2021 | Government

Elrich proposes cutting $25M from county budget in new savings plan

COVID-19 hazard pay still under negotiation with unions


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County Executive Marc Elrich sent his second savings plan for the fiscal year — proposing a cut of $25 million — to the County Council late Friday afternoon.

The budget cut recommendation follows the first savings plan, in which $72 million was cut from the budget in July .

The $25 million that is currently on the table to be cut includes $16.4 million from the operating budget and $8.6 million from the capital budget.

The savings plan follows bleak tax-supported revenue projections in December of $101.5 million less than initial projections. Tax revenues for the upcoming fiscal year 2022, which begins on July 1, are estimated to be $163.8 million lower.

Because of the county’s response to the pandemic, spending for the current fiscal year is expected to be $194 million higher than the approved budget.

Elrich wrote in a memo attached to the new proposed savings plan that without action, the county’s reserves will be 7.6% of adjusted governmental revenues at the end of FY21 compared to 10.2% estimated in the FY21 budget.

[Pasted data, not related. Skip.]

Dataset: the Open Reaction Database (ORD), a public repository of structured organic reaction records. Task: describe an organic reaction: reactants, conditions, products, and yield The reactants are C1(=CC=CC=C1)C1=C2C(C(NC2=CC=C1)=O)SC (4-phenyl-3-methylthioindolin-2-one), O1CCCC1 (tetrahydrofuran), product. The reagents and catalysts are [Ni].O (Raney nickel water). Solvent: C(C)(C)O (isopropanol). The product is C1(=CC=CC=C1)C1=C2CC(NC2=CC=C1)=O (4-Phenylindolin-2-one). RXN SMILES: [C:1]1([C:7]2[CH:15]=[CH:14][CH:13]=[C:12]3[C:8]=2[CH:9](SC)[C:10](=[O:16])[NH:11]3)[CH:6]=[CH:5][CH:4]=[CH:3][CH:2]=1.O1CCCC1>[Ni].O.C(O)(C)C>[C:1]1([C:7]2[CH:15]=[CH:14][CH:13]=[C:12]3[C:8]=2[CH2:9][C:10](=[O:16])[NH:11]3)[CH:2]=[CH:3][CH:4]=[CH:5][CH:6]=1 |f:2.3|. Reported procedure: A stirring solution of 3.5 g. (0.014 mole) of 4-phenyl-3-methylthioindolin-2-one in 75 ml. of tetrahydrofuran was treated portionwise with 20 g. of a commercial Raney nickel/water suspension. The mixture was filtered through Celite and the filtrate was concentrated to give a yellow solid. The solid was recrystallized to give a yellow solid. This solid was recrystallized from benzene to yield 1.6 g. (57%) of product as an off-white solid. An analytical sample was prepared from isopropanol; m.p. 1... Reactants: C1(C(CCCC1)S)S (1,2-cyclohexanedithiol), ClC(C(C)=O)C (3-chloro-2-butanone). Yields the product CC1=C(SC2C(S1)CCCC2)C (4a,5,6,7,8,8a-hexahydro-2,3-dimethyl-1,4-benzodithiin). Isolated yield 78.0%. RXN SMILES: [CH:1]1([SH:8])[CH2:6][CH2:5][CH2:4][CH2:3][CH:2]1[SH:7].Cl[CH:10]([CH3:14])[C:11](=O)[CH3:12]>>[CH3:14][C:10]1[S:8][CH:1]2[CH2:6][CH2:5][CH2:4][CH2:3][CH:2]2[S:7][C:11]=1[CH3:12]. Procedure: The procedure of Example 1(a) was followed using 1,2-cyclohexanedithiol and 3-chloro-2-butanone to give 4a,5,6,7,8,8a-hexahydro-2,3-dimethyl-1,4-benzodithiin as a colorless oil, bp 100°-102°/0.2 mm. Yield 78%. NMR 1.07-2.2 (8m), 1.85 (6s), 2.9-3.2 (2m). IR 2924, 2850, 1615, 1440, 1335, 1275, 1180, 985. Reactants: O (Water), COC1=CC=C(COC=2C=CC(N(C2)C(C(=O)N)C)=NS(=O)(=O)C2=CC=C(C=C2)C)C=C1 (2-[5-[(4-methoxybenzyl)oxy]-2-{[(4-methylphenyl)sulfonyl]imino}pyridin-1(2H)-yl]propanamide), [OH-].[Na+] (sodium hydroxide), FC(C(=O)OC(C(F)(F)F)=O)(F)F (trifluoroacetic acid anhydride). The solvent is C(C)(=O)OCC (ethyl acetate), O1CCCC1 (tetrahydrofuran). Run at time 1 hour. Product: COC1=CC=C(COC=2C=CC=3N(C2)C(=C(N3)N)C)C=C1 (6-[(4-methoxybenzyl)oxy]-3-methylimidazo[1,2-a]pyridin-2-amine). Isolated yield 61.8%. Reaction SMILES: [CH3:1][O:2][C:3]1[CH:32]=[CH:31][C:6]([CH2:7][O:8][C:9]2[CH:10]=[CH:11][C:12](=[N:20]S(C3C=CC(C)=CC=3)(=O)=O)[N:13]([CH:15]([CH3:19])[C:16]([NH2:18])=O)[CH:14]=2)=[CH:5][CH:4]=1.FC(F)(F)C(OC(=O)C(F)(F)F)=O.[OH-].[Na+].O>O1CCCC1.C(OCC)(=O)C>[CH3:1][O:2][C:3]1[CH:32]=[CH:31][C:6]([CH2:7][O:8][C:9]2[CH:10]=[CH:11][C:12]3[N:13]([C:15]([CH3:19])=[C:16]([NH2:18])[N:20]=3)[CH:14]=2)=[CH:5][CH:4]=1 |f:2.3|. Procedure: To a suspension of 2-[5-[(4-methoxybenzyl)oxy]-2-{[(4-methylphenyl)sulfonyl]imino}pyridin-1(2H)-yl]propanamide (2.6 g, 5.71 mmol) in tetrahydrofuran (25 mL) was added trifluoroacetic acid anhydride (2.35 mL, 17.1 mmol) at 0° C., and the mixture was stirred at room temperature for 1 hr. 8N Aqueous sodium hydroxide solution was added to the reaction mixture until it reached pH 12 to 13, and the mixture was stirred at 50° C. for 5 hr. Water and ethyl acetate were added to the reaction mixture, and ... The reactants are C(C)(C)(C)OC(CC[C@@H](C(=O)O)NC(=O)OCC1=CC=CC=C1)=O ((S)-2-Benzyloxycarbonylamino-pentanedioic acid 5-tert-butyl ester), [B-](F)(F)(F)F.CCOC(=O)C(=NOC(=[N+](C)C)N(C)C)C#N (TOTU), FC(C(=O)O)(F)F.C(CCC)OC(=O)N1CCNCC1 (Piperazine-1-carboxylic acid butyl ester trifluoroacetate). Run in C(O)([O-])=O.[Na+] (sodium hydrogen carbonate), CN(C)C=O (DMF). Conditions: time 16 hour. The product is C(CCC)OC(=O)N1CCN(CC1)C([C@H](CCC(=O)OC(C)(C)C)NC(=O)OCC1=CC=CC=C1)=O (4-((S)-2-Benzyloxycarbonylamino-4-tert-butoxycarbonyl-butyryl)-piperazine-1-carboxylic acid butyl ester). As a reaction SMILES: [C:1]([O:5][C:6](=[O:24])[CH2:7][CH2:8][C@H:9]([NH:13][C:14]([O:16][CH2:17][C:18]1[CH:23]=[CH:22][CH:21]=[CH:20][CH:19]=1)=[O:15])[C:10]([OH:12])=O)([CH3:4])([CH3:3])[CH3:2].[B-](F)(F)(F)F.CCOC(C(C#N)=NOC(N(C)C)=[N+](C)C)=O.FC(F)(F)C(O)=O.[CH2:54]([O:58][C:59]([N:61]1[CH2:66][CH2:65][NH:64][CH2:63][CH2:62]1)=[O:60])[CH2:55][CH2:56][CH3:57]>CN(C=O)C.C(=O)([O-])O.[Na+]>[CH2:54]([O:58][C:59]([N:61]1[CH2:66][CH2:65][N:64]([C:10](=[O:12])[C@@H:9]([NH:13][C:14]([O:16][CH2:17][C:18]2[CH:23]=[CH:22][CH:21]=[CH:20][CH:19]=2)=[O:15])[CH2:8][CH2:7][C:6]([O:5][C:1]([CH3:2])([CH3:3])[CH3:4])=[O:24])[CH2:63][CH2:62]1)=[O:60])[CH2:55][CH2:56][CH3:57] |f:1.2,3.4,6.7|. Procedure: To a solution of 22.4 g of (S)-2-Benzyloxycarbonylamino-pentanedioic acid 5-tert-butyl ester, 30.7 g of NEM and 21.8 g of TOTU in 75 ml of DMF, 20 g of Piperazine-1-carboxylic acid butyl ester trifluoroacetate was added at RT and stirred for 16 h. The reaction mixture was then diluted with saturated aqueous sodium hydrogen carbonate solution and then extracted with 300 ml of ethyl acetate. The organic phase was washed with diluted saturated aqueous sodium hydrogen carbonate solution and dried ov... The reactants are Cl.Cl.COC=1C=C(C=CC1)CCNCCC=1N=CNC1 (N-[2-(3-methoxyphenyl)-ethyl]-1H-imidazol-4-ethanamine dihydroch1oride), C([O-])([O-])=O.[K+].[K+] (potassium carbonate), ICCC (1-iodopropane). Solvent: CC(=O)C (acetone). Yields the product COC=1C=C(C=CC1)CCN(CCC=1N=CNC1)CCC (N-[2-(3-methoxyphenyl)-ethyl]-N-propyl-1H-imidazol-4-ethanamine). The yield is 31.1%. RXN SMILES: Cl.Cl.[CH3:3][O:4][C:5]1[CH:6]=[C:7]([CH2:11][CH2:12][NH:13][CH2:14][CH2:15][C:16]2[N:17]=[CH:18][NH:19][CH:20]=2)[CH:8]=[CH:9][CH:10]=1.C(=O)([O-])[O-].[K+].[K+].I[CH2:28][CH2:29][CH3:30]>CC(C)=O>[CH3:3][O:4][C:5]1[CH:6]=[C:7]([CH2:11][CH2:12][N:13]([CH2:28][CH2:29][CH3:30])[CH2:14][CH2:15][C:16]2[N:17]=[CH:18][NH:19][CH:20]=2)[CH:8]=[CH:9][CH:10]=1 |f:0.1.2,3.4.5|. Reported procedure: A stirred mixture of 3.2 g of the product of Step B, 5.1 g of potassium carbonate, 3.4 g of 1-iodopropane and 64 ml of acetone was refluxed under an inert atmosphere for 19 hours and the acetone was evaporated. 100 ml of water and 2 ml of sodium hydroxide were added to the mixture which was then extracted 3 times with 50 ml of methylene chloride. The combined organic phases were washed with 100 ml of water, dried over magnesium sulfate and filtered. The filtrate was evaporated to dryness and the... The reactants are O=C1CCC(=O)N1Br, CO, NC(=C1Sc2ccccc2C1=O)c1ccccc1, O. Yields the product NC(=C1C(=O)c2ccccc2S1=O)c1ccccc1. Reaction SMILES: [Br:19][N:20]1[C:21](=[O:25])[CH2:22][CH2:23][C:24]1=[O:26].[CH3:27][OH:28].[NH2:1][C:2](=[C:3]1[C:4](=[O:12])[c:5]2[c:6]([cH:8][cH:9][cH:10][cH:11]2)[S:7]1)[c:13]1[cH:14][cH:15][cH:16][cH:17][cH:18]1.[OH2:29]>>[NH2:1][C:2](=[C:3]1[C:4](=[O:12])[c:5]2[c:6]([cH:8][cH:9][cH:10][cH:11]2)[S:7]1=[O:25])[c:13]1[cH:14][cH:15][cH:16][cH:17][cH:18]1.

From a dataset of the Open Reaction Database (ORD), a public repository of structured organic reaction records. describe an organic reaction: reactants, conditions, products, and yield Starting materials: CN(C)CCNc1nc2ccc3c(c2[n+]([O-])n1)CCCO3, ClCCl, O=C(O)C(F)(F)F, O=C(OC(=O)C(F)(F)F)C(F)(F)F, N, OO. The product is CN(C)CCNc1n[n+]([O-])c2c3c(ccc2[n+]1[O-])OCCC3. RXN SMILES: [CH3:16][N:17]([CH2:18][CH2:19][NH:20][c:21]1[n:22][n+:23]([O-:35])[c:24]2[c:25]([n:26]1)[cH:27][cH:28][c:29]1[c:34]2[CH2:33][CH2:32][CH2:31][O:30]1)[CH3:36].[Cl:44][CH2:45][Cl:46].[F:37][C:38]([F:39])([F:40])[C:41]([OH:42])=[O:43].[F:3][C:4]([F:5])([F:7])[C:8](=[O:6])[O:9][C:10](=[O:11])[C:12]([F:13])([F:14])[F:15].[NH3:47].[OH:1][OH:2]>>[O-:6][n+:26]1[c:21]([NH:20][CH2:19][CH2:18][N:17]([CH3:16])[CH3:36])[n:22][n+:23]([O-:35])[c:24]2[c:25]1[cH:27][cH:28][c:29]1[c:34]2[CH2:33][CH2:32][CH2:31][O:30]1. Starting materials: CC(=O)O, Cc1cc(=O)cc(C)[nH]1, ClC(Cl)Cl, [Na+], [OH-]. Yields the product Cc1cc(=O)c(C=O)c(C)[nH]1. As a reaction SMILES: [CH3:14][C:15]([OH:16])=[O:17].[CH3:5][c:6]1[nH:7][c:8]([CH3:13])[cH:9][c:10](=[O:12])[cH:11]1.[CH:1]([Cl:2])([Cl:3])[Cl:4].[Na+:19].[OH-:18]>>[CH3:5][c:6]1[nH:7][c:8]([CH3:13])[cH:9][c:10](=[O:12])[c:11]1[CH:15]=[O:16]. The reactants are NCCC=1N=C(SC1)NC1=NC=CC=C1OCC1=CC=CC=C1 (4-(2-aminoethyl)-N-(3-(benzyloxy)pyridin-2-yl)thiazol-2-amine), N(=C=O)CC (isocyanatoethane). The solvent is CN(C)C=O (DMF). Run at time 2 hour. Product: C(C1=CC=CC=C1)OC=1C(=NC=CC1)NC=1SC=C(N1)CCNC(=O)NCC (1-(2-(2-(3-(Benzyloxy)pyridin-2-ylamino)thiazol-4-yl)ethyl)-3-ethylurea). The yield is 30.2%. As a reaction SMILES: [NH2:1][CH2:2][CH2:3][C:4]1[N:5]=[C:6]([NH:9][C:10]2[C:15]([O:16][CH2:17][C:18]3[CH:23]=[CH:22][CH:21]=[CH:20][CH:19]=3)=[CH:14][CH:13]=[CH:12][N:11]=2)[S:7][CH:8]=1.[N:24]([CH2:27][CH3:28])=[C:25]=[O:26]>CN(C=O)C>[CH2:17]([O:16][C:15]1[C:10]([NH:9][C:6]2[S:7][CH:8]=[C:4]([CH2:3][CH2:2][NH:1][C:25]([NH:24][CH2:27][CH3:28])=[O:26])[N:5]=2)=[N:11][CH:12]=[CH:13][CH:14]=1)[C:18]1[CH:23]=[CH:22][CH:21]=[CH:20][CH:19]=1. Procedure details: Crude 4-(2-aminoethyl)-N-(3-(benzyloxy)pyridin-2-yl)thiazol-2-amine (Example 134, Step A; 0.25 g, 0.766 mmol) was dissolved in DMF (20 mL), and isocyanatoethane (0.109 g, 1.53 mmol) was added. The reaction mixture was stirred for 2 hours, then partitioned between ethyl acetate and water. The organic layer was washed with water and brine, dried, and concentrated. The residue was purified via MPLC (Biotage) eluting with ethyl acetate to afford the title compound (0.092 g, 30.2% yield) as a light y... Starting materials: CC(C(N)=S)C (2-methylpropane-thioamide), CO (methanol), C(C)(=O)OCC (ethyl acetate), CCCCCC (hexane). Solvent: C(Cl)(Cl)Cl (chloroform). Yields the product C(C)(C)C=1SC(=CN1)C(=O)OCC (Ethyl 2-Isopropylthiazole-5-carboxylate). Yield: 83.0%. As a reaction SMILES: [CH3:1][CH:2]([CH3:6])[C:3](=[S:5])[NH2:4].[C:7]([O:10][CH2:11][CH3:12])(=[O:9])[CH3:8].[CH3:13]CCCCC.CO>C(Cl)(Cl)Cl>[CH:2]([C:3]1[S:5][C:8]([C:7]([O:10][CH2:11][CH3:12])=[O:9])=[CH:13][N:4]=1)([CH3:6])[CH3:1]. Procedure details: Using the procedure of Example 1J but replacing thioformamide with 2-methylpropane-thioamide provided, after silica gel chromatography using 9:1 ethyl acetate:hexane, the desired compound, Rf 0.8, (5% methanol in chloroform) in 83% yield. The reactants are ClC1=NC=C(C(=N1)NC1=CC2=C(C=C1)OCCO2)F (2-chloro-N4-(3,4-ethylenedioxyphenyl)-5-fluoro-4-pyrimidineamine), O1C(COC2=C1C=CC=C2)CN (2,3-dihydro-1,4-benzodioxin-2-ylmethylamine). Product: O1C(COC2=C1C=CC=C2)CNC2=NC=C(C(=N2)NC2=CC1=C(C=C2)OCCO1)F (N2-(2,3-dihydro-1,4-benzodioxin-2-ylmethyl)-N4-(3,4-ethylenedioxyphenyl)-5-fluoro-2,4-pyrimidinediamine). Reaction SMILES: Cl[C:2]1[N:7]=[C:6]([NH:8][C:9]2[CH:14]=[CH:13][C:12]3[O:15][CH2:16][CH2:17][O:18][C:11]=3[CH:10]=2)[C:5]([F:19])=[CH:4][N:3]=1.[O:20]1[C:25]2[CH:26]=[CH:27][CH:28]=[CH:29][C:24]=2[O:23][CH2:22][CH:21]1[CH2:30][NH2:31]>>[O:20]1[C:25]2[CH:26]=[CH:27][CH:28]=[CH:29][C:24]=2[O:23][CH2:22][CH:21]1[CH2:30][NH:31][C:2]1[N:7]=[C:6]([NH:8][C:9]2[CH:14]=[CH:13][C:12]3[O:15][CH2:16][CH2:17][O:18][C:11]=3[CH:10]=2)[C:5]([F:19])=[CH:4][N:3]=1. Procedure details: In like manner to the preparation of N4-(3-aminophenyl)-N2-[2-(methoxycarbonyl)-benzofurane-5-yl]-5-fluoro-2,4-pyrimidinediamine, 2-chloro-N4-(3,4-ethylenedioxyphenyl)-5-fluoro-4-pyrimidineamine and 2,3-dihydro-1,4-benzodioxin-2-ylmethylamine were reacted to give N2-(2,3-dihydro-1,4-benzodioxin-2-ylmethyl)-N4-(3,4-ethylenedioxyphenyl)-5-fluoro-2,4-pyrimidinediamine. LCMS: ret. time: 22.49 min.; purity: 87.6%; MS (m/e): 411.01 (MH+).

“Most if this increased spending is directly related to the county’s response to the pandemic, and we anticipate that much of it will be covered through reimbursements from either the Federal Emergency Management Agency (FEMA) or the federal Coronavirus Relief Fund (CRF),” he wrote.

In addition to the initial $72 million savings plan in July, the county had also asked its departments to identify 6% of potential cuts to their budgets in June.

As far as the proposed operating budget savings, departments were asked to find additional savings that totaled $16.4 million . The departments that reached a 6% cut in the initial June savings were not asked to identify additional savings for the second savings plan.

The following departments were asked to identify an additional 2% in savings because of pandemic response efforts and public safety concerns:
● Department of Health and Human Services
● Department of Correction and Rehabilitation
● Fire and Rescue
● Police Department

Montgomery County Public Schools will also be participating in the savings plan by holding off on $25 million in spending until the following fiscal year. That reduces the amount that the county will pay the school system in FY22.

Elrich noted that the state’s maintenance-of-effort law precludes the county from recognizing this savings in FY21. Maintenance of effort refers to the requirement that a county must have per-pupil funding at the same level as — or higher than — the previous year. That level cannot drop.

As for the $8.6 million from the capital budget, the remainder of PAYGO funding would be eliminated. PAYGO refers to the principle of not adding debt when there is an expenditure.

One cost that some members of the County Council have raised concerns about is the high figure of paying COVID-19 hazard pay for employees who have had to work with the public.

The county has spent $77.7 million in hazard pay since Elrich negotiated with the unions for the agreements in early April.

But the agreements did not have a deadline, and council members have said there is not an adequate plan to cover the cost.